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Thread: Turbo Engine Re-Build
02-07-2020, 12:40 PM #106
Let see now, what was it that Forrest Gump said,??
Oh yea, "Engine building (sic) is like a box of chocolates, you never know what you will get"
02-07-2020, 02:20 PM #107
On a side note, is anyone still using plasti-gage to check bearing tolerances? By using math on the crank and rod journals and bearings it seems obsolete, but I just wasn’t sure this old school trick is still being used.
02-07-2020, 07:47 PM #108
02-07-2020, 08:26 PM #109
02-07-2020, 09:13 PM #110
02-07-2020, 09:49 PM #111
I used the red on the mains since it had the tightest tolerance I have red and green. the 4 outside measured in at .002 and the very center was closer to .003.
02-08-2020, 03:02 AM #112
To show that I actual read other threads and am not the only star in the universe, I recall others with similar questions and can state these facts.
I believe the called out tolerance from one thread, quoting Mr. Mihovetz “keep that sh*t tight” .001-.0015. While I have no experience with the aluminum blocks, the cast blocks called out a different tolerance. I also used a slight film of 30w motor oil, as per the Hypand rebuild book during the tolerance process.
At this point, I know I’m having to loosen all the main studs to gain more thread under the nut. I also have another plastigage set that reads lower tolerances. The red I used is .002 to .006 and the green is .001-.003.
I think this would be a good opportunity to pull the crank back out of the block, clean off all oil on the bearing surfaces, and re-check tolerance using the finer plastigage. I feel like I had 2 fatal flaws this past time.
1. Thin film of oil on bearing tolerances while checking, there is an opportunity for it to skew results.
2. Because I was unaware of the tighter aluminum tolerances, I used the cast specs to select the plastigage.
My only fears now are these studs have been torqued twice now, this will be the third time to re-check, and 4th time to final reassemble. I have a fear that there will be an amount of stretch that plays in a factor.
My other fear is the use of assembly lube versus straight weight oil, there will be an amount of turning to be done with the crank in terms of timing and torquing rods, and it may be a few weeks before is time to crank and fire, so I want the insurance of the assembly lube. At the same time, I don’t want a quart of it clogging everything up when it’s time to break in.
Sorry for the novel, but although I have experience with building engines, I’ve never built one to the high precision and tolerances of this caliber (if that’s not already obvious) I hope these questions aren’t redundant and I’ve been searching all the build threads to answer what I can! I hope erring on the side of caution will do me better in the long run!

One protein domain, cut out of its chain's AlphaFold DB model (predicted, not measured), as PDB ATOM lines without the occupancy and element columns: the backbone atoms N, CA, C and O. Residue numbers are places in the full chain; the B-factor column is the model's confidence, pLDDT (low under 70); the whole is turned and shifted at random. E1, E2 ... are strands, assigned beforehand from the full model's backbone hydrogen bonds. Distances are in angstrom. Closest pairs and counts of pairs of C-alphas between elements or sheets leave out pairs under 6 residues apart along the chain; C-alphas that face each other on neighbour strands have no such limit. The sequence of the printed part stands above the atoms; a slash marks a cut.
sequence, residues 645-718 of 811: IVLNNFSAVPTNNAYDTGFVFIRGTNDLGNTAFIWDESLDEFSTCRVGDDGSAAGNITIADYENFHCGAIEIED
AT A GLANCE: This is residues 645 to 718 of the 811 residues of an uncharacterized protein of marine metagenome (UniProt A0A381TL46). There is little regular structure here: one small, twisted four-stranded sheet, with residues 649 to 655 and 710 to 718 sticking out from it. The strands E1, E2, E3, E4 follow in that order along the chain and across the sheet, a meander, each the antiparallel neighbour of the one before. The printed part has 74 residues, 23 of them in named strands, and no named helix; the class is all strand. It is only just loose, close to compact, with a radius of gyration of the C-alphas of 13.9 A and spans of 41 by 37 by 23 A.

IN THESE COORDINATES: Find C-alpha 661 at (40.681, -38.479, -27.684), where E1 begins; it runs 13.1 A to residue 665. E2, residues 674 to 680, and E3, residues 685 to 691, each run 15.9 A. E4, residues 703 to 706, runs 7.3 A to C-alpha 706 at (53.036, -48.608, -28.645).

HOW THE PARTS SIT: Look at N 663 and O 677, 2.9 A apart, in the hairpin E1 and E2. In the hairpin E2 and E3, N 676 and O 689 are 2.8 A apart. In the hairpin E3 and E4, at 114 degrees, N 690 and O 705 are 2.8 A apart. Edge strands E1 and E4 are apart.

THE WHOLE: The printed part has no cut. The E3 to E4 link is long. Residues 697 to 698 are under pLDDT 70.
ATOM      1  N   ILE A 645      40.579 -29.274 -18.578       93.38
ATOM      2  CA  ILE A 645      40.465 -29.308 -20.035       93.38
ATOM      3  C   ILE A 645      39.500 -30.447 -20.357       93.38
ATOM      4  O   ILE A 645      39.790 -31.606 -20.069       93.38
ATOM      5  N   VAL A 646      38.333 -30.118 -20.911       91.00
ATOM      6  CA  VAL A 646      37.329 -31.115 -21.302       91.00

02-08-2020, 03:40 AM #113
You want to shoot for a 0.0018" to 0.0025" clearance, Matt. While you can run up to 0.003" relatively safely you begin to change the delivery of lubricant to different parts of the engine.
Think of the oil system as a controlled leak. Whenever you increase clearance at one of the leak points you increase oil flow at that point at the expense of oil flow elsewhere in the engine. This can be mitigated by the use of something like a GT500 pump (which I would recommend no matter what) because the pump has such a significant capacity reserve that a small increase in flow at one location will not impact others, the pump just flows that much oil.
Here is a pretty good video from Melling on the effect of bearing clearances on oil flow, click here=> https://www.youtube.com/watch?v=tjCIuJwnVqU
Once the rings are seated be sure to use Prolong. When you assemble the engine put a drop, no more, of Prolong on each cam bearing journal and smear it around the journal.
Last edited by eschaider; 02-08-2020 at 03:43 AM. Reason: Spelling and Grammar
02-08-2020, 08:27 AM #114
Ed, I’ve got that pump from boundary already as per your advice, just wanted to see if my game plan seems good or unnecessary.
02-08-2020, 11:52 AM #115
I had forgotten you were using that pump, Matt. You are good to go. The extra clearance on #3 won't make a difference with that pump. A good place to be is over 0.002" and under 0.003". The rule of thumb is 0.001" per inch of journal diameter. Our mains are 2.650 diameter journals.
02-08-2020, 07:42 PM #116
Re-torqued studs today with at least 2 threads showing, trust me I was holding my breath the whole time!
So not the mains are tackled, until I have to do the pickup tube. I’m going to attempt to brake clean, and atf wipe a cylinder, apply total seal quick seal and try my hand at installing rods. I plan on using the green plastigage dry first, then cleaning off and assembly lube and install. Wish me luck!
02-09-2020, 12:18 AM #117
Looking good, Matt. Make sure you have two threads above the top of each nut.
02-09-2020, 07:48 AM #118
Ed, I know you said one end of the rod should have a heavier chamfer on the big end. I just can’t differentiate. I’m going to go with implicitly sake and make sure all the labeled numbers on the rod facing forwards.
Also like you stated, I plan on putting top ring at 12, second ring at six, the top oil rail at 10 expander 7 bottom rail at 4 and support rain at 2. Should give me even space between all rings.
02-09-2020, 08:13 AM #119
Crank end play measured at .006 so I believe I am well within spec there.
02-09-2020, 09:12 AM #120
With the bearings installed, still can’t deduce a side...